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Brownian movement

[brou-nee-uh n]
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noun Physics.
  1. the irregular motion of small particles suspended in a liquid or a gas, caused by the bombardment of the particles by molecules of the medium: first observed by Robert Brown in 1827.
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Origin of Brownian movement

1870–75; Brown + -ian
Also called Brownian motion.
Dictionary.com Unabridged Based on the Random House Unabridged Dictionary, © Random House, Inc. 2018

British Dictionary definitions for brownian motion

Brownian movement

noun
  1. random movement of microscopic particles suspended in a fluid, caused by bombardment of the particles by molecules of the fluid. First observed in 1827, it provided strong evidence in support of the kinetic theory of molecules
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Word Origin

C19: named after Robert Brown
Collins English Dictionary - Complete & Unabridged 2012 Digital Edition © William Collins Sons & Co. Ltd. 1979, 1986 © HarperCollins Publishers 1998, 2000, 2003, 2005, 2006, 2007, 2009, 2012

Word Origin and History for brownian motion

Brownian movement

n.

1871, for Scottish scientist Dr. Robert Brown (1773-1858), who first described it.

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Online Etymology Dictionary, © 2010 Douglas Harper

brownian motion in Medicine

Brownian movement

(brŏunē-ən)
n.
  1. The random movement of microscopic particles suspended in a liquid or gas, caused by collisions with molecules of the surrounding medium.Brownian motion molecular movement pedesis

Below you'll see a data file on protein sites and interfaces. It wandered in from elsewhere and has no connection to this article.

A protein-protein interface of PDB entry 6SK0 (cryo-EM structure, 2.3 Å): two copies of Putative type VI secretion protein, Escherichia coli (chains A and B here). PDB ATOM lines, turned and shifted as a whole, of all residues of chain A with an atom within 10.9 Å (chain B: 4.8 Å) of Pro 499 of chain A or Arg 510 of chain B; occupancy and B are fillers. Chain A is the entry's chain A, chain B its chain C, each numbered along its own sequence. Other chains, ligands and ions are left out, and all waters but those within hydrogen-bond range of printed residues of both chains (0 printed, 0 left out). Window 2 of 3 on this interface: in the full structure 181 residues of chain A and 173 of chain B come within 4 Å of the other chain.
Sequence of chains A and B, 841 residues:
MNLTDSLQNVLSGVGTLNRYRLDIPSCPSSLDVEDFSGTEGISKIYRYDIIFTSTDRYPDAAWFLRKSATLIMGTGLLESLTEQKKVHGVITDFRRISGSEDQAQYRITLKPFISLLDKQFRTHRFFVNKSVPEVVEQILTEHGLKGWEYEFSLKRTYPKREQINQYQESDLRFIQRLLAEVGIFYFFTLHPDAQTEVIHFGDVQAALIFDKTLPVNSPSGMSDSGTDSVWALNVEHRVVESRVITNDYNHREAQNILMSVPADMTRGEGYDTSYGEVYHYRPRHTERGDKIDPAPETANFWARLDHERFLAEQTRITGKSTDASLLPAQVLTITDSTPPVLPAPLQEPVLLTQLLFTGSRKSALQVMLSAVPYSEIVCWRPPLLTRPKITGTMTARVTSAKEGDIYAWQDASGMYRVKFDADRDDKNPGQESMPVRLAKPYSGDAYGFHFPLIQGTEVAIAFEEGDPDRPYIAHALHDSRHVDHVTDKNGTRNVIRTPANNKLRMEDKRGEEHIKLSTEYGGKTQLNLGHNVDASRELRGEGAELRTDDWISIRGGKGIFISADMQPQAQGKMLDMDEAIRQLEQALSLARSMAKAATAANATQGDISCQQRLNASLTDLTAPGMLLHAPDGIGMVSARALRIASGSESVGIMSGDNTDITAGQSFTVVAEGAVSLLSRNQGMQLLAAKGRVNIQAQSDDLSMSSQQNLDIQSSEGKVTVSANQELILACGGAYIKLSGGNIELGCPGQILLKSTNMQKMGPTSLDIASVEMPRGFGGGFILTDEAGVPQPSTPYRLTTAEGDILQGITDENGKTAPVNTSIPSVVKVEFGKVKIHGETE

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The American Heritage® Stedman's Medical Dictionary Copyright © 2002, 2001, 1995 by Houghton Mifflin Company. Published by Houghton Mifflin Company.

brownian motion in Science

Brownian motion

[brounē-ən]
  1. The random movement of microscopic particles suspended in a liquid or gas, caused by collisions between these particles and the molecules of the liquid or gas. This movement is named for its identifier, Scottish botanist Robert Brown (1773-1858). See also kinetic theory.
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The American Heritage® Science Dictionary Copyright © 2011. Published by Houghton Mifflin Harcourt Publishing Company. All rights reserved.

brownian motion in Culture

Brownian motion

The erratic motion, visible through a microscope, of small grains suspended in a fluid. The motion results from collisions between the grains and atoms or molecules in the fluid.

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Note

Brownian motion was first explained by the twentieth-century physicist Albert Einstein, who considered it direct proof of the existence of atoms.
The New Dictionary of Cultural Literacy, Third Edition Copyright © 2005 by Houghton Mifflin Harcourt Publishing Company. Published by Houghton Mifflin Harcourt Publishing Company. All rights reserved.